DNA Damage | DNA Repair | Alison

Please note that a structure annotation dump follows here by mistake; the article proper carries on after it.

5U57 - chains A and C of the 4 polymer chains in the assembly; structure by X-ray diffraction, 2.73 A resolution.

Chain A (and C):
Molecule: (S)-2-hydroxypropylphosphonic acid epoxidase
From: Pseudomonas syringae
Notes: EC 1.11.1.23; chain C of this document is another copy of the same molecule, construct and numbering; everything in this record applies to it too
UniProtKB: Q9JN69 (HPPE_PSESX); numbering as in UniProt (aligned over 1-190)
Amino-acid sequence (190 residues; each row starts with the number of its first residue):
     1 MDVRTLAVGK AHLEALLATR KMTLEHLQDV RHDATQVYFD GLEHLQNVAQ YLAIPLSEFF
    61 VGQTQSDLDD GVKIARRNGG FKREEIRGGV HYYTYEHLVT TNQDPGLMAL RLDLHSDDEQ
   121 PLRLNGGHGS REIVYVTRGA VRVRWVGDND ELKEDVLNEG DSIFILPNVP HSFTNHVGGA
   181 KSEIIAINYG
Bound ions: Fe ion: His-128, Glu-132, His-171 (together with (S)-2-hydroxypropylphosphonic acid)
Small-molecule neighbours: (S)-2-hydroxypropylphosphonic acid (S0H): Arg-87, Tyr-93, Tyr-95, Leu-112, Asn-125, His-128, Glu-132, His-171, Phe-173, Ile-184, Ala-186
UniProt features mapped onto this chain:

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Hello, everybody and welcome back. So, if you have a dinucleotide with 2 thymine and thymine with the for split here, and if you studied against the UV light, primarily the UVC and if we have radiation, then the products that are generated are majorly the TpT double bond T is CPD lesion cyclobutane pyrimidine dimer and mainly in the form of Cis Syn that is your major content along with T = T CPD with Tran Syn geometry minor. The other one is also minor, the sys anti and then you have 6 -4 TT or lesion. TPT is also a minor product and then this 1 was converting into the Dewar lesion isobar or Dewar lesion that is also the minor product. Similarly, if you start with CPC both sides since the neighboring nucleobases aside to since UV radiation then what to form is you first get the CC, CP deletion which is deaminated into the euros il, UUCPD and Cis Syn that was your major component along with 6 – 4, 1 euro si and 1 should be cytosine UC lesion. And the Dewar UC lesion similarly, to see can give rise to a variation of products and all these compounds have enormous differences in their chemical structures. And we have seen how the minor compounds were highly mutagenic in nature. So, even if they are formed in very little quantity within the cell, they are highly mutagenic in nature because they are structural orientation is drastically different compared to the original nuclear basis. So, they are kind of like poisons, less quantity, but highly effective, very dangerous. So, a lot of research has been carried out to understand how the lesions are formed a lot of methyls have been developed to identify all these kinds of lesions. So, I have restricted myself only to the 2 kinds of lesions, oxidative lesions and the UV induced lesions. There are other kinds also so, a lot of studies have been performed to identify various structures or various kinds of lesions that are produced, and their structures are elucidated. Sophisticated techniques instrumentations like laser spectroscopy, high-end spectroscopic techniques were used LCMS that is liquid chromatography coupled to the mass spectrometry LCMS. That is that gives studies the fragmentation patterns of the organic components So from all those studies, different kinds of lesions were isolated, and their structures were elucidated from those factors, we have tried to gain insight information that what could be their properties, what kind of mutations they could induce. And in the last lecture, I had shown you a table where a total gene or total cell have been studied to know what kind of religions or how many quantities of the mutations that have been actually formed due to that lesion formations if you formed a lesion inside the DNA if you damaged a particular nuclear base in a genomic DNA, how to know what kind of nutrition that lesion in is going to induce how to know it experimentally. (Refer Slide Time: 06:58) For example, I take a single strand DNA here, 5 prime, 3 prime. And here there is a lesson I am writing l for a lesion. This can be any kind of lesion from this lesion has been formed, how to know what kind of mutation, this lesion is going to induce are going to induct into the genome. So, a way to know is this and here comes to organic chemistry again, chemistry can play a major role in identifying or in knowing or in studying the formation of the mutations. So, what you can do is, you can synthesize a whole length of the DNA in which chemically incorporate there is a pure lesion. So, you can see synthesizer lesion in the laboratory in pure form and then convert it into a DNA monomer and then construct this DNA incorporating lesion at 1 point of space here or maybe again here you can synthesize a DNA in which you know that you are a pure lesion has been incorporated into it and you will also know its location. So, next what are you are going to do is obviously you cannot put this gene into the living cell and study the replication. Because in that case, there is a very good chance that the lesion will be immediately repaired and you cannot find a trace of it. So, living cell study may not be very helpful here that is what people actually do is study this in vitro replication means the PCR so you have this DNA, use this DNA with the lesion in it as a template. And try to do the PCR with other ingredients of course, polymerase and DNTPS and all then you can know what kind of the complementary strand this is going to synthesize. So, the polymerase will pick up a suitable this is the complement to the strand which was synthesizing or which you have synthesized. It was in the PCR here and then followed by sequencing of this complementary strand that will tell you what nucleobase has been taken up by the polymer is opposite to this laser and now, if you do the sequencing, then you can know the identity of these two nucleobases. And from there, you can have an accurate idea of what mutation this lesion would induce because the mutation would be complimentary of this nucleobase. So that is how people find out how individual lessons, what kind of mutations that will be bringing in into the genomic DNA. So now, let us move on to the other part of it, that is, how to repair the damages. How the cells adopt a methodologist or how the cells adopt processes to repair various lesions that are formed or repair of DNA lesions or damages. (Refer Slide Time: 11:40) And I have talked about 3 different methods that the cell adopts to repair that damage sites of the in the genome, one is the Base Excision Repair. This is called BER and the second one is nucleotide excision repair that is your NER. And the third one is mismatch repair. Show short form is in our MMR. So depending upon the kind of reasons one of these procedures would be adopted by the cells. (Refer Slide Time: 13:10) So let us start with base excision repair. As the name suggests, this means the execution of our nucleus base. So, if you have the DNA is continuing. Here is your base right. So if this base is damaged, I read this as lesion nucleobase lesion. So, this is the damaged nuclear base that has been formed in the DNA base excision means that it drops off the nuclear base part out of the DNA. So, this is your bond is your glycosidic bond. So, the repair mechanism, once it finds out that there is a problem here in the nuclear waste, then it cleaves of the glycosidic bond and then removes the lesion base out so, you have a way to know here That is your DNA basis out and you are left with the hydroxyl group here. Now, this DNA which devoid of any nuclear waste in the sugar is known as a basic site or a basic DNA or a basic sugar meaning that it is devoid of nuclear waste. So, only the sugar monitory is present here. So, that is the process of base excision repair. Obviously, it is done with the set of enzymes that we will see now. So, basically, if you have a DNA here 5 prime to 3 prime this is your skeleton phosphate is there and let us say here is the wage 5 prime to this is your 5 prime is not lesioned here O and then for phosphate and it is going out so your DNA after the base excision repair we look like at the beginning wage. And this will go on single-stranded DNA without a base a basically is not so this is actually also a kind of lesion that I have not done talked about I have talked about only the basis. So, sugar lesions basic lesions are actually formed in large quantities in cells also so, now, how the process looks like. (Refer Slide Time: 17:14) 5 prime to 3 prime all the nucleobases and here there is a lesion, let us say nucleobases, nucleobases complementary strand, 3 prime, 5 prime base pairs. Here there is something nobody original one that was there. Against this the rest period let us say this is your lesion or damage, base excision repair mainly occurs of the DNA lesions, which are oxidative lesions mainly adopted for the repair of oxidative lesions such as 8 Oxo guanine 8OG, 8 Oxo adenine 8OA and so on. So, the first is removing the nuclear waste out of the DNA and this is done by the enzyme. How does it remove by cleaving the Glycosidic bond? So, therefore, the enzyme is called Glycosylase is the enzyme that cleaves the nucleus out or that leaves that like acidic mode and he will lead with sugar. So, this is your sugar and a phosphate 5 prime to 3 prime this now, what you have to do, there should be something incorporated the correct nucleobase has to be incorporated in this position, the knowledge will be repaired. So, what the repair mechanism does, it does not take any chance. It does not take any risk. What it does, it will chop Once this a basic site is formed, it will chop off a portion of the singlestranded DNA containing the ABC lesion. So, this will remove or exceeds a short segment of the single-stranded DNA containing the abasic site in and around a little bit left a little bit right. So this is just like surgery if we have a wound when doctors go for a surgery, they always remove a little bit in and around the only area show that the infection does not spread. So, the same thing happens here so the repair system has to be very precise. (Refer Slide Time: 22:15) So, after cleaning this thing up, what do you have is this 5 prime, 3 prime and your whole DNA this enzyme I can write here this enzyme which actually cleaves the DNA section out is known as an endonuclease. There are different types of endonucleases this 1 kind of endonuclease would be used to remove the section of the single-stranded DNA that contains the abasic site. Now, when you were talking about the oxidative lesions, most of the time or a major portion of the oxidative lesions are the purine are coming from the pure in nuclear bases guanine and adenine. So, this side what the abasic site that we have been calling is also known as Apurinic site or Apurinic base because it is now devoid of the pure in the nuclear base and the endonuclease is known as an Apurinic endonuclease, if the lesion is coming from the pure in nucleobases, then this endonuclease would be used. Now, we have an empty space here, which you need to reconstruct. And suddenly you have to synthesize this portion using the complementary strand as the template. And obviously, here comes your polymer is so, DNA polymerase is 1 is it was here that will fill up this gap taking the 3 prime to 5 prime mint or the strength as the template. So now it will incorporate the correct nucleobases is here. Now, there is still the gap here because it was synthesized discretely and now you need to stitch them together, as usual, you need DNA ligase and now you have a completely repaired strand with the correct nucleus in place of where there was that damage originally. So, this is 1 of the processes one of the 3 kinds of processes that I have talked about. Base excision repair excision means cleaving it off or removing and this is mostly applicable for the lesions which are oxidative in nature. A key enzyme is a glycosylase that actually removes the lesion oxidative limit it removes the oxidative lesion, 1 kind of glycosylase that we have the human glycosylase is known as that has a hOGG1. There are many glycosylases. So, this is human 8 Oxo, O is for Oxo and that inevitably means a talk show for glycosylase 1 or hOGG1. What is the enzyme that actually repairs all the oxidative lesions, most of the oxidative lesions that are formed inside our cells, it corrects itself and this particularly is the human so that is about the rough sketch of the basic session or appear? (Refer Slide Time: 28:03) Now let us move on to the nucleotide excision repair in our, in this case, basis not removed, but the whole nucleotide is removed. Let us start with a particular example maybe we can use the TT here d and T double bond. So here it would be a here would be a originally, nucleotide excision repair is adopted for the lesions, which are induced lesions, there are other kinds also in our domain whatever we have covered is the induced lesions are repaired through this procedure or through this process UV induced DNA damage are repaired through MER. For example, TT, CC or CC becomes UU euros il and so on CP diligence for example. So, what it does is, as the name says that it clips off the nucleotides nucleotide means the base, the sugar, the phosphate whole chunk of it because what happens, the CPD kind of lesions is not very well recognized, they look like because you have seen the structures there is only a cycle of mutant pyramid ending in between them. Other than that they are a whole other framework is almost the same as the original nucleobases. So, sometimes the repair system can not understand whether this is correct or this is wrong, so, it does not take any risk. It simply cuts off a portion. First, it drops off the part of the where there is the least in part, that whole nucleotide part is cut off 3 prime keeping a here by the name, of course, is an endonuclease. And then again, just like the other surgery we have seen, it does not take a risk, it removes a certain part of the sequence just to make sure nothing else has been 5 prime so you have a gap here that is created by 5 prime, 3 prime. (Refer Slide Time: 32:06) Here this followed by the action of DNA polymerase 1 and number 2 is DNA like is that will make your original strand back that so this is the early period's rent repaired DNA. So that is how the nucleotide excision repair works. Some of the examples of the nucleotide excision repair enzymes are I will give you some names. If we are you do not have to remember the names be if we are CVPR basically, see these are some of the enzymes that are involved in that nucleotide excision repair. The third category is mismatch repair MMR our mismatch repair is it may not be from our lesion you have a double-stranded DNA. But somewhere there is a mismatch of nucleus waste mismatch a base pairs. So if this is I am writing this as triangle this as a rectangle so that they do not match each other they are not complementary to each other. So, this is mismatch portion, mismatch base pairs not necessarily they came from any particular kind of lesion and it is simply has been awkward because of the mistakes during the replication process. Of course, they can happen anywhere. So, if there is such kind of mistake that against time in cytosine has been incorporated wrongly by the polymer is during the replication process. Then what happens is after a DNA synthesized in the cell after a replication process happens, then the cell has a proofreading system just like our own writings. Once you write a certain document, then you always do proofreading will tweet again and again whether there is any mistake with spelling mistakes or anything other kinds of mistakes there similarly, the cell also has that. So once the replication is done, the proofreading system will scan through the entire gene. And we will try to find out if there is any mistake in its work. And here comes the mismatch. If there is any mismatch, if it is located by the proofreading system, then it requires to be repaired. And this is what the system is mismatch repair. It is a little bit different than the basic session and the nucleotide excision. One thing, that I did not tell you is that our DNA undergoes methylation inside the cell. And that is a very natural process actually, DNA methylation is a kind of natural process that happens to DNA, normal our DNA as well as micro-organ, the DNA of the prokaryote as well. This is sometimes to protect the DNA so that they cannot be recognized by the enemies. So the methylated sites are the target here are the recognition sites, in this case in the mismatch repair. So, let us say there is DNA methylation on this base here and there is another Over here in this mismatch repair, what the repair system does or what the enzyme does, it will recognize the 2 closest methylated points closest to the mismatch and then it will cleave off a shortened part closer to this methylated sites and it will give you here. So, it will recognize this and it will chop off in this part 5 prime here is your methylated site so, here it will leave off. On the other hand, you have another methylation here. So, it will leave from in this site 3 prime and you get empty space, it will make 1 cut here to make another cut here and the whole chunk is out. So, you have something like this it created and then it will be filled up. Of course, now the enzyme because there are 2 cuts here, the enzyme is exonuclease for this cut actually, here, this enzyme is exonuclease. So, you need SSB protein of course, that you had required the SSB proteins and all sorts in the previous ones also helicase to stabilize and then followed by the polymerase. (Refer Slide Time: 38:57) And then it will be synthesized descriptively it was caught in the methylated site here is CH3 and here is your CH3 followed by DNA ligase. CH3 you will get your mismatch repaired. So that is; what is the mismatch repair system? So, these are the prime processes primarily these are the 3 methods that widely occur inside the cellular system to rectify the lesions or to rectify a mismatch. (Refer Slide Time: 40:04) Now, there is another kind of repair and that is done by a certain enzyme called photolyase. So, this happens in the plant's system all plants are most of the plants have this enzyme called photolyase. Most of the plants have lower organisms also have this enzyme photolyase. Of course, you can understand the leaves in a plant they undergo or they experience or they are exposed to radiation much more and also they harvest light for photosynthesis. So, they are also the photochemistry occurs in the DNA that forms the CPD dimers in 6 – 4 photo products and so on also happens to the lower organisms as well. And since the plant can harvest the light, it can use the radiation for the repair also. So, the photolyase enzymes there are many classes of photolyases, CPD photolyases there that are cyclobutane pyrimidine dimer photolyase, they are a 6 - 4 quarter product photolyase that had been isolated. So, we have done some work on that field also. So, photolyase is the enzyme or one of the few enzymes actually that request light for it action So there are a few enzymes that use light as a reagent for its function as our eyes have cryptochrome is a photosensitive enzyme. The photolyase is on such kind. So, this is 1 of the structures of photolyase, which shows that it binds to certain coenzymes it requires certain coenzymes these are empty. So, it requires certain coenzymes or cofactors for its function. (Refer Slide Time: 42:50) What photolyase does is actually you have formed the CPD dimer cyclobutane pyrimidine dimer to 2 pi plus 2 pi cycloaddition reaction what the enzyme does is does the reverse of it cyclo reversion. So, 2 pi plus 2 pi cyclo reversion that is the job of the photolyase since it is doing a reversible process of course, the radicals are involved because, when the photochemistry happened, the photochemistry occurs through which means to the radical formations which mean after the CPD form. If you want to break the CPD, you need to inject electrons here to create radicals and that will do the subsequent chemical reactions. So, you need to inject an electron there and that electron comes from the coenzyme flavin adenine nucleotide FAD and the electron to the FAD actually comes from the methyltetrahydrofolate the second coenzyme I am just showing you the mechanism of action how it works. So, photolyase binds with this as well as this and it is radiation from sunlight. Photolyase absorbs the radiation from sunlight. And this radiation is not the UV. This is the normal radiation visible light chlorophyll also absorbs the visible light during photosynthesis. So, photolyase, harvest or photolyase absorbs the visible light through this MTHF because empty an HF absorbs that range of the spectrum. Then MTHF with radiation this is visible it goes to the excited state MTHF it forms with the negative charge here. The funnels the energy to FAD, because if FAD has to transfer an electron it needs to be reduced to minus FAD negative charge has to be created here, then only it can inject the electron and it has to go to the excited state. That is why you need the light radiation to make the electron jumps to the excited state. So, visible light is absorbed by MTHF and then funnels to that FADH goes to the excited state and then gets reduced to minus FADH minus why not directly light is absorbed by FAD because FAD usually absorbs the UV range. But you do not require UV range light, because the plant is constantly harvesting the natural visible light. So it channels the energy here. And now, if transfers on electron to the dimer, therefore, you get this if you inject 1 electron, this is the key to growth, obviously, it will be open. It will be 1 here, and then the electron extra electron is their extra electron. Of course, it will go to oxygen because it is more electronegative. So, we will get all my O- here at a radical here. Now, what is this radical is formed, it can trigger the opening of it here to here. So, unwinding basically reversible process, it forms this ultimately form generates this radical and that radical again goes back the electron again goes back to the MTHF, and you have your repaired DNA or the CPD gets repaired. So, that is how the photolyase acts for the CPD lesion. (Refer Slide Time: 47:17) So, here comes how the study was, how did you know all these processes is happening that MTHF is transferring to FADH is now doing the job and all sorts of things, these were studied in 2 spectroscopic techniques as well as through EPR. Because if you can detect the signal electrons so, here you do not have to remember this, this is just for your information. That if you have initially you have the active site of the protein contents at tryptophan and tyrosine next to FADH. So, FADH goes to excited state then tryptophan and tyrosine is there, look at the time scale is only 500 microseconds it takes to reduce the FAD into the FADH minus then tryptophan and tyrosine then the radical is transferred to the tyrosine here from FADH minus in 50 microsecond that is 1 kind of mechanism and from tyrosine, this will be transferred to the lesion CPD. A lesion that is what the function of the enzyme itself apart from the cofactors a second mechanism is FADH in another kind of photolyase. So, there are 2 kinds of photolyases for CPD itself photolyase 1 and photolyase 2. So, other photolyase has tryptophan - tryptophan - tryptophan, 3 tryptophan in the active site of the protein active site of photolyase and that is close to the FAD. If I can go back here is the FAD and here is the active site of the protein the amino acids so, FAD goes to the excited state to the light goes to the radical formation, then it gets reduced to the tryptophan, then tryptophan injects pumps electron to here, it gets there, again pumps electron to here is kind of like electron hopping or tunneling of electrons, you get this and you get the radical on the tryptophan finally. So, studies have also been done using only tryptophan if we can make a radical on tryptophan, it can also do the repair process. So, a lot of molecules had been synthesized that covalently outside the enzyme, just without using the enzyme FADH conjugated to tryptophan conjugated to tyrosine and the repair were also were studied and through them also, this kind of mechanism was developed, or so this is another kind of the repair system to the photolyase. (Refer Slide Time: 50:16) So with this, I think I will conclude the model for that in this whole model. We have talked about the genomic mutations, how are they formed? What are the chemical basis behind the formation of mutations in the genomic DNA, and how the chemical structures or alteration of chemical structures can govern the biological processes again, so, first means, genomic mutations are the cause of uncontrolled cell division tumor cells. Nearly all tumor cells have the mutation In the genome, and that is the primary cause of their uncontrolled cell divisions. For example, in our cell when cell division happens, there are two genes that control the cell divisions. One is called an oncogene. The role of an oncogene is actually it accelerates cell division. So it will favor the cell division. Favor cell division means favor, the divisions of favor the replication itself and there is a second gene known as tumor suppressor gene. That actually reduces the rate of cell division rate or the speed of cell division. So one gene is accelerating cell division, the other gene is decelerating the cell division. Now when these two genes act properly, then we have a controlled cell division that happens all the time in our body. Now, if there is mutation happens in either of these 2 genes, for example, if the tumor suppressor gene is mutated, then it cannot function again anymore. I had given 1 example that the P 53 gene is a kind of tumor suppressor gene. So, if the tumor suppressor gene is mutated they cannot function it cannot stop the cell division or it cannot control the speed of the cell division. In that case, what will happen, oncogene will function only and your cell division will be more and more. That is where the uncontrolled cell division happens. That is what happens in the tumor cells. So, genomic mutations are the cause of uncontrolled cell division in tumor cells. Mutations occur due to damage to the genomic DNA when exposed to various internal as well as external agents, such as the radicals. So, reactive oxygen species or ROS produced in cells, they create oxidative DNA lesions. And all these are those chemicals that are produced during the metabolic process or also the other processes reactive oxygen species for example, the peroxide radicals superoxide radicals, hydroxyl radicals, they are highly reactive in nature. So, they are responsible for oxidative cell divisions, oxidative DNA lesions are highly mutagenic in nature. You have seen how a talk show goes on in because of its structure-property, it has totally changed, it is basically adding ability and therefore, the capacity of inducing mutations is high induced DNA agents to do says photo products. So, we have seen the photochemistry or photochemical lesions that are generated due to radiation of the DNA and are a major cause of sunburn and skin cancer. So, when you are exposed for a prolonged time to sunlight if you especially go to a high altitude area, trekking for example, then you will most often see that you have to use a heavy amount of cream on your surface of the skin to prevent it from sunburn is basically is because of the formation of that in these 2 reasons different kinds of the intelligence and skin cancers are most of the cases are because of the DNA damages that are formed due to UV light. Most often, the DNA lesions are quickly repaired as we have seen in cells, primarily by base excision repair, nucleotide excision repair or the mismatch repair process. Along with of course, the one, I have added one, an additional one that is then photolyase that is mostly for plants as well as some of the lower organisms. They have this kind of repair system which requires visible light to do the reversible cyclo reversion process. So yeah, that is all for this model that how the mutations happened, and what is the cause of the mutations? And what is the effect of the mutation that is not controlled cell divisions? So with this, I will conclude this model. And then next we will go to module 5. Thank you.